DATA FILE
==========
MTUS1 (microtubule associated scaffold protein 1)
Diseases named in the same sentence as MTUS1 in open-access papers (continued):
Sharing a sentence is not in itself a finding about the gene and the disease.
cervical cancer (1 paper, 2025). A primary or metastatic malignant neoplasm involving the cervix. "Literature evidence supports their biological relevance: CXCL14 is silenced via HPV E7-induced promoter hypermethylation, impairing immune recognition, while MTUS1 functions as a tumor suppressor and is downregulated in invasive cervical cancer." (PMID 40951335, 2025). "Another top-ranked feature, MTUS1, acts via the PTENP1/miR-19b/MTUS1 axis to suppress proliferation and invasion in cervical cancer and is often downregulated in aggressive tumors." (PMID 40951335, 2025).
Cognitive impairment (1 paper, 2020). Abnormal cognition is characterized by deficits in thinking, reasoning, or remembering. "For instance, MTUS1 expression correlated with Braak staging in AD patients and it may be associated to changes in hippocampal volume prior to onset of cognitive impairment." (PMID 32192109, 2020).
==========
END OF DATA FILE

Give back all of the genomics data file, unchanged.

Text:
MTUS1 (microtubule associated scaffold protein 1)
Diseases named in the same sentence as MTUS1 in open-access papers (continued):
Sharing a sentence is not in itself a finding about the gene and the disease.
cervical cancer (1 paper, 2025). A primary or metastatic malignant neoplasm involving the cervix. "Literature evidence supports their biological relevance: CXCL14 is silenced via HPV E7-induced promoter hypermethylation, impairing immune recognition, while MTUS1 functions as a tumor suppressor and is downregulated in invasive cervical cancer." (PMID 40951335, 2025). "Another top-ranked feature, MTUS1, acts via the PTENP1/miR-19b/MTUS1 axis to suppress proliferation and invasion in cervical cancer and is often downregulated in aggressive tumors." (PMID 40951335, 2025).
Cognitive impairment (1 paper, 2020). Abnormal cognition is characterized by deficits in thinking, reasoning, or remembering. "For instance, MTUS1 expression correlated with Braak staging in AD patients and it may be associated to changes in hippocampal volume prior to onset of cognitive impairment." (PMID 32192109, 2020).